The factoid that has jumped out at me over the years is the number of Israeli Laureates, especially in the hard sciences versus the number of Arab/Muslim winners.
The point was hammered home this year when Daniel Shechtman of Haifa's Technion University won the chemistry prize.
In a bizarre and completely irrelevant note the committee said:
The Nobel Committee for Chemistry at the Royal Swedish Academy of Sciences said Shechtman had discovered quasicrystals, which it said were like “fascinating mosaics of the Arabic world reproduced at the level of atoms” and which never repeated themselves.Whatev.
Schectman is the 10th Israeli Laureate.
The Jewish v. Muslim count is just ridiculous, something like 165-10.
The graphic below demonstrates one of America’s most important strengths: its complete dominance of basic scientific research. Each day this week, phone calls will go out from Stockholm or Oslo to tell distinguished academics, writers and peacemakers that they’ve won a Nobel Prize. And, as they have for several decades, a majority of those calls will most likely go to American academics.
That says a great deal about America’s place in the academy. The United States has won more Nobel prizes for physics, chemistry, physiology or medicine, and economics since World War II than any other country, by a wide margin (it has been less dominant in literature and peace, two awards that are much more broadly distributed among nations). At least one American has won a prize each year since 1935 (excluding the years 1940 through 1942, when no prizes were given out). And the United States became dominant after a very slow start: no American won a science prize in the first six years of the prize’s existence.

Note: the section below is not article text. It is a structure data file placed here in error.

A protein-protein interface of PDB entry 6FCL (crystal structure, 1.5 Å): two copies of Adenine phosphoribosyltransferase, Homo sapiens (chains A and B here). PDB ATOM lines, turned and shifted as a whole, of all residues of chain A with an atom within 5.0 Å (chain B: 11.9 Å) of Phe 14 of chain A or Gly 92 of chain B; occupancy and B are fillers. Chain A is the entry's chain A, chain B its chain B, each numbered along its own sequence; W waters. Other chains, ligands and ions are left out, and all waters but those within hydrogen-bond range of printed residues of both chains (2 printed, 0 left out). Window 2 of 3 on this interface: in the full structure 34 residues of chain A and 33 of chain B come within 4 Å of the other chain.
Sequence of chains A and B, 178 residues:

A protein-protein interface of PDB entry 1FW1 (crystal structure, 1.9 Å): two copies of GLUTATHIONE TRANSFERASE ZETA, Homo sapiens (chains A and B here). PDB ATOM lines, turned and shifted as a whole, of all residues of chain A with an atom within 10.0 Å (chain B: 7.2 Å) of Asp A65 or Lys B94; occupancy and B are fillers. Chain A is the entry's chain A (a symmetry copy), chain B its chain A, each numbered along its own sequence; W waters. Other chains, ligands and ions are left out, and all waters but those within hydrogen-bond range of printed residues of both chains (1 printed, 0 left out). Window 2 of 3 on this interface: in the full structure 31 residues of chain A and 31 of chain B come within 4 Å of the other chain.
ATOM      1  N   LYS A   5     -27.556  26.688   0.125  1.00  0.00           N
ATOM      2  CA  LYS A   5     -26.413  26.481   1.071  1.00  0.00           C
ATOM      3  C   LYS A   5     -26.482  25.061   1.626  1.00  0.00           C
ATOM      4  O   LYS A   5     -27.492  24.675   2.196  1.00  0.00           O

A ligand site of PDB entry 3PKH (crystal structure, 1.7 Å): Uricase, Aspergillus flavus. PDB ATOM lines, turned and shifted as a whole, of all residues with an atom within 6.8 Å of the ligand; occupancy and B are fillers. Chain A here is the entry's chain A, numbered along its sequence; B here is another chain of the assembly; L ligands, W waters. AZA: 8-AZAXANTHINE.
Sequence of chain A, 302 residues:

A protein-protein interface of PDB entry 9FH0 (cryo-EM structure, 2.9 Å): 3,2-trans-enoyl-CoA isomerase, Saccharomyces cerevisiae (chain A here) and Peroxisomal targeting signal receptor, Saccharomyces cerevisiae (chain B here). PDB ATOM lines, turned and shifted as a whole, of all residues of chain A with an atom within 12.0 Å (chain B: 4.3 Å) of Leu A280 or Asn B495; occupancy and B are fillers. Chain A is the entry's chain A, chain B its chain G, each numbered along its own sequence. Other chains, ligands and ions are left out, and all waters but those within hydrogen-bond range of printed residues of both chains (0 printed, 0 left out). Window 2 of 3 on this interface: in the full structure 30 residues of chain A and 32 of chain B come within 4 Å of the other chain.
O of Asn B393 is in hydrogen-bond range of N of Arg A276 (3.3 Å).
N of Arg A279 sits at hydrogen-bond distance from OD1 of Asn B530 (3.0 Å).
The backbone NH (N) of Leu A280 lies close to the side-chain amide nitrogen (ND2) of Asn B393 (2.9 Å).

(click to enlarge)
The United States is also unique in the scale on which it attracts human capital: of the 314 laureates who won their Nobel prize while working in the U.S., 102 (or 32%) were foreign born, including 15 Germans, 12 Canadians, 10 British, six Russians and six Chinese (twice as many as have received the award while working in China). Compare that to Germany, where just 11 out of 65 Nobel laureates (or 17%) were born outside of Germany (or, while it still existed, Prussia). Or to Japan, which counts no foreigners at all among its nine Nobel laureates....MORE